If you have a rifle that can shoot 25 rounds before is becomes copper fouled it may be easier to remove the copper with conventional solutions then trying to remove moly using the Berger prescribed method.

Corrosion
We have not seen any corrosion problems when using moly but we also do not store rifles without cleaning them thoroughly. There have been numerous reports of M1 shooters who failed to clean their gas tubes after shooting moly bullets only to discover nasty rust developing. If you shoot moly, make sure you clean every part of a semi auto's mechanism where powder and bore residue can collect. Most moly products do contain trace sulfides which can become acidic and promote corrosion in humid environs.

THE BOTTOM LINE
It is safe to discard most of the "hype" regarding extended barrel life, ease of cleaning, etc. and focus instead on performance. Nearly all competitive shooters have discarded Moly as a bad idea that introduced more variables then it eliminated. Copper is not difficult to remove with proper solvents and cleaning tools. If you see no substantial accuracy improvement with moly bullets then you may have no reason to use them.

On the other hand if you have a barrel that simply will not shoot well no matter what you try; or it "walks" badly as it heats, then moly coated bullets may be worth a try. Some rifles seem to prefer moly, others show no substantial difference. We have concluded there is a direct relationship between the quality of a barrel and the benefits accrued from using moly. Generally the better the barrel, the fewer benefits. Good barrels foul less, do not change shape as they heat and are easy to clean.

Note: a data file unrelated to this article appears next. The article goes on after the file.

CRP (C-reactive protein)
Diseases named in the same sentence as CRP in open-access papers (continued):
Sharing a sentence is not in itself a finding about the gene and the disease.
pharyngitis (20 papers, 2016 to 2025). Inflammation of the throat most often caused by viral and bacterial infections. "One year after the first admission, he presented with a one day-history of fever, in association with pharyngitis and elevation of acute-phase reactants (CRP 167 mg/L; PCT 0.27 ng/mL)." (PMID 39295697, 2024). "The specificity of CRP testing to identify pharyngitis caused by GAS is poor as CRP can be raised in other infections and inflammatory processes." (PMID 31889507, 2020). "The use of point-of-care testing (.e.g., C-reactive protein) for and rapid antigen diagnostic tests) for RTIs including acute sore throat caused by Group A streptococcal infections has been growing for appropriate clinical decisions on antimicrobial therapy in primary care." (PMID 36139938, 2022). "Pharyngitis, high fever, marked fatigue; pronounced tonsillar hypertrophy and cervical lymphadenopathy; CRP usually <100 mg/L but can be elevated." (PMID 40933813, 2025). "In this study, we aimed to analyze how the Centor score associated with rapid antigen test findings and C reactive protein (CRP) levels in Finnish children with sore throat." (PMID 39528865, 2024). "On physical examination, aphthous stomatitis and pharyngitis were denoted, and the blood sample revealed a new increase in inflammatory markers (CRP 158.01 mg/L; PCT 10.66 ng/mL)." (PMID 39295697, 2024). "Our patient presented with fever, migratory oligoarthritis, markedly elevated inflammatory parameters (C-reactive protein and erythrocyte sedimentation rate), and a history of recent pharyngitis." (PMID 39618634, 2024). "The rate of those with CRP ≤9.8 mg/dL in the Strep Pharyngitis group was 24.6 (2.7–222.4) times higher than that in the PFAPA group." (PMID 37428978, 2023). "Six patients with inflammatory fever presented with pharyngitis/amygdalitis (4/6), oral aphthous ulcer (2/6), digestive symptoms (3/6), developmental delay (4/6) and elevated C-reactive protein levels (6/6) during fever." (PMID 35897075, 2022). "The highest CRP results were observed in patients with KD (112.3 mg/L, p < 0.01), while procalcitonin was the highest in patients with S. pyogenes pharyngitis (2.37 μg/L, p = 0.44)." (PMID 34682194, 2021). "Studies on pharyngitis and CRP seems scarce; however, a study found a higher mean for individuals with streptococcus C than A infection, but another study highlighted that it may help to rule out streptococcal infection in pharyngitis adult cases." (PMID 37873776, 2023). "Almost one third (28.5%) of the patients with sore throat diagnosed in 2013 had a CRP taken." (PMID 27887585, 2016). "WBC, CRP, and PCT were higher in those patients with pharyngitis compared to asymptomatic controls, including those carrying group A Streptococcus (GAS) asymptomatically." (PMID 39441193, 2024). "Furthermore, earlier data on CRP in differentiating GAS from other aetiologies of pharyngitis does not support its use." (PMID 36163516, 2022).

--------------------
LRD Out!

--------------------------------------------------------------------------------

[/ QUOTE ]

What is your point? You so graciously posted a report that has zero commoon ground with this thread. This thread is about monolithic bullets (specifically moly coated Lost River bullets). Not benchrest bullets and moly. I am a bechrest shooter and we do not use monolithic bullets for competition. Just too expensive. However to get good penentration at long hunting distances, one of the most viable means to do so is with monolithic bullets. And as I have explained before, this is a very good use for moly and it works for these monolithic bullets in MY rifle! I suspect if people properly conditioned the bore before shooting the moly bullets and maintained same cleaning regimen even when using moly (to prevent buildup) that they would have had similar successes. Without conditioning the bore, shooting moly bullets is not a good idea. I don't advocate moly for lead core bullets, but I sure do for those who hunt and want to shoot the monolithic style of bullets to ensure deep penetration or complete pass-throughs on shots for un-surpassed blood trails. [img]/ubbthreads/images/graemlins/wink.gif[/img]

Finally, don't tell Eunice Berger (who won the super shoot shooting moly bullets) that they do not work.
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  #20  
Old 04-28-2005, 11:52 AM
Silver Member
 
Join Date: Mar 2005
Posts: 109
Re: Has anyone ever Moly coated Lost River Bullets

I whole heartedly agree with Long Range Demon TacKac on most of his post but I would like to add some input on some points.
In tests done in laboratory conditions measuring pressure at three locations, Chamber, mid point and 1 inch from barrel muzzle, small arms cal. 14,17, 222, 224, 25, 243, 7mm, 30, 338, 8mm, 416, 50, pistol 22, 25, 32,38, 40, 44, 45, 50. The testing also included 20mm, 30mm, 40mm, 81mm, 105mm,155mm. Literally thousands of rounds were fired in the small arms cal.